Strange sounds of snoring?

Farmer Michael Calvert with one of the barn owl chicks which was born on a nest box on his farm near Greyabbey this summer, one of only three known nest sites in Northern Ireland.
Farmer Michael Calvert with one of the barn owl chicks which was born on a nest box on his farm near Greyabbey this summer, one of only three known nest sites in Northern Ireland.

Have you heard any strange snoring sounds at night? According to Ulster Wildlife, it could be the sound of barn owl chicks, and the conservation charity is urging people to get in touch, so it can help track down nest sites of this endangered bird.

“At this time of year, hungry barn owl chicks are calling to their parents for food, a rasping sound often referred to as snoring,” says Catherine Fegan, Barn Owl Officer with Ulster Wildlife.

“This call is exclusively associated with a nest site, and can be faint, but gets ever louder as the chicks grow and venture out of their nest. If you do hear ‘snoring’ or screeching sounds as you lie at night with your windows open it could indicate that a nest is nearby and we’d love to hear about it.”

With less than 30 to 50 breeding pairs of barn owls in Northern Ireland and only three known nest sites, Ulster Wildlife is working with farmers and landowners to ensure barns owls have suitable space to hunt and places to nest, thanks to support from Heritage Lottery Fund.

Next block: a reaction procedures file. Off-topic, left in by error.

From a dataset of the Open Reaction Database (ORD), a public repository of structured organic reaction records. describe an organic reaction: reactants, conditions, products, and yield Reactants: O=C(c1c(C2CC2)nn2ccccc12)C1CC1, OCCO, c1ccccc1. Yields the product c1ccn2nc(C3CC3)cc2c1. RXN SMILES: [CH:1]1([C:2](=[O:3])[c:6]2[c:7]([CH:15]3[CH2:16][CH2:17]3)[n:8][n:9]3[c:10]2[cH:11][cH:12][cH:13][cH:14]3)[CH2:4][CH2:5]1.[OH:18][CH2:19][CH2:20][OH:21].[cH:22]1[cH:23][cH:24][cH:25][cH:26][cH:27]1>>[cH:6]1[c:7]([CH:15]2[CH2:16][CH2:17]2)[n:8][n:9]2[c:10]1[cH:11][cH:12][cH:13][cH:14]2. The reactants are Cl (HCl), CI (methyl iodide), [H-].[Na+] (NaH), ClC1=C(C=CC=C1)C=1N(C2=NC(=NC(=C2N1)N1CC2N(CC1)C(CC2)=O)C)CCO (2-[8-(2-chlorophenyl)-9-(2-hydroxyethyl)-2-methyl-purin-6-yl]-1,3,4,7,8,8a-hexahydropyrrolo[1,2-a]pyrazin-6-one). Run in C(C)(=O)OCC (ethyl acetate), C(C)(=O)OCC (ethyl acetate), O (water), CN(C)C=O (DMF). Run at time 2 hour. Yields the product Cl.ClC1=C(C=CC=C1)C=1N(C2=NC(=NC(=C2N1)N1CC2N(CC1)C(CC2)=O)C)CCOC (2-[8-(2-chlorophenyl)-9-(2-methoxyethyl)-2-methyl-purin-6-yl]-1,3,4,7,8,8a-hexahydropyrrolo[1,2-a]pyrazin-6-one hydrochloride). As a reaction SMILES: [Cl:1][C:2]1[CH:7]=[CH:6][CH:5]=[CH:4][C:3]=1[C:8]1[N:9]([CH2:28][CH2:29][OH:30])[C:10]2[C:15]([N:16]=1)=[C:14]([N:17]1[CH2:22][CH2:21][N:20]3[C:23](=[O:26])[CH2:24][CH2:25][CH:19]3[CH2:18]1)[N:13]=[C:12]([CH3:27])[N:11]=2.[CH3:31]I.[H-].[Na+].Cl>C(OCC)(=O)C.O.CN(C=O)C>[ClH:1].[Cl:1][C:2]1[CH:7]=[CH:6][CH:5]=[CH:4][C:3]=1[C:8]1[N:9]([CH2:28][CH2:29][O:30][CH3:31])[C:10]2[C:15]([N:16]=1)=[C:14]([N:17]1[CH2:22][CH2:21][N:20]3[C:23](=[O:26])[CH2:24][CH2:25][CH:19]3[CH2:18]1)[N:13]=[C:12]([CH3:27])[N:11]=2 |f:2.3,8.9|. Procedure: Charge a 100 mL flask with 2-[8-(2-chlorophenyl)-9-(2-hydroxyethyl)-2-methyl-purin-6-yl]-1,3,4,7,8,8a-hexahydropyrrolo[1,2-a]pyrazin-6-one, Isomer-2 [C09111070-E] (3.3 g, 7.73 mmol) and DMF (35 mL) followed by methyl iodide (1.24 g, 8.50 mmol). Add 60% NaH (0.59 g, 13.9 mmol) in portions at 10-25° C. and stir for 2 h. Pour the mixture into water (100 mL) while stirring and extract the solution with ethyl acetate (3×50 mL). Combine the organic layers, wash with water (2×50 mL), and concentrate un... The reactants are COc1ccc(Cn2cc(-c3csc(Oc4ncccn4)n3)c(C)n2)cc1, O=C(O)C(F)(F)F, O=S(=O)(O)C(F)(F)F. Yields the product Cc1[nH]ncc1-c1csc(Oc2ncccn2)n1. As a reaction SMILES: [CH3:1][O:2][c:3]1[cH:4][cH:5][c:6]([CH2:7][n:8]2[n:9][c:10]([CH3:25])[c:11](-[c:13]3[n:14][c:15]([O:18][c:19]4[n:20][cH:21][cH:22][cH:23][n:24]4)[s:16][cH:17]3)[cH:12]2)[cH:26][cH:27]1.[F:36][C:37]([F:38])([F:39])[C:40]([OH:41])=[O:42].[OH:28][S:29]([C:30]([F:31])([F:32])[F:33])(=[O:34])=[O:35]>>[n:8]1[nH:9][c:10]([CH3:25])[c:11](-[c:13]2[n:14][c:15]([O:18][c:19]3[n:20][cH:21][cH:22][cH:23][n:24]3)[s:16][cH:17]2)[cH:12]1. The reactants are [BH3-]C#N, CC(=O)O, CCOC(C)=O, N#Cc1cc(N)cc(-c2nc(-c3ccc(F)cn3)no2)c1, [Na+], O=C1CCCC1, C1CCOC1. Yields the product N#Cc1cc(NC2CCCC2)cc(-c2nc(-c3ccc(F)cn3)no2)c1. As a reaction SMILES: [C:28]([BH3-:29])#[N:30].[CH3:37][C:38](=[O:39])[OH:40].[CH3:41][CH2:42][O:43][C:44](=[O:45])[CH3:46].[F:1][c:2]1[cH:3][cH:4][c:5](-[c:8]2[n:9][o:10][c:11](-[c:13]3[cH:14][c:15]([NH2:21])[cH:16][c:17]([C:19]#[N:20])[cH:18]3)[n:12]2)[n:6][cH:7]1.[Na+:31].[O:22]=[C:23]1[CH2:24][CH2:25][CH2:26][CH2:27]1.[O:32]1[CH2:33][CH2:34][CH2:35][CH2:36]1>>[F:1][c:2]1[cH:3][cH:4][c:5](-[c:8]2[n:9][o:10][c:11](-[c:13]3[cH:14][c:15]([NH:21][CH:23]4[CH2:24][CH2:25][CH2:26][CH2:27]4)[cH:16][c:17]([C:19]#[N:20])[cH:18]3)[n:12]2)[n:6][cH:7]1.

One such farmer Michael Calvert, of Barnwell Farm on the Ards Peninsula, erected a nest box seven years ago close to his rough grass margins – ideal hunting habitat for the birds. Last year, two chicks were born in the nest box – a first for Northern Ireland - and this summer his conservation efforts were rewarded with another two healthy owlets, which were ringed to help better understand these elusive birds.

Catherine added, “We know there must be more nest sites like Michael’s out there, but as barn owls range far in search of food, sightings of adult birds can be up to eight kilometres away from the nest. The unmistakeable ‘snoring’ from chicks at this time of year is the best hope we have of finding one and giving this threatened bird a fighting chance.”

Throughout August, teams of volunteer fieldworkers from Ulster Wildlife will be scouring the countryside for sights and signs of nest sites to help target conservation efforts, so any strong leads reported by the public will be followed up.

To hear barn owl chicks snoring at Barnwell Farm visit www.ulsterwildlife.org/barnowl or on Facebook @BarnwellFarmCottages

To report any strange snoring sounds or sightings of barn owls, contact Catherine Fegan, Barn Owl Officer at Ulster Wildlife on 028 9046 3112 or email catherine.fegan@ulsterwildlife.org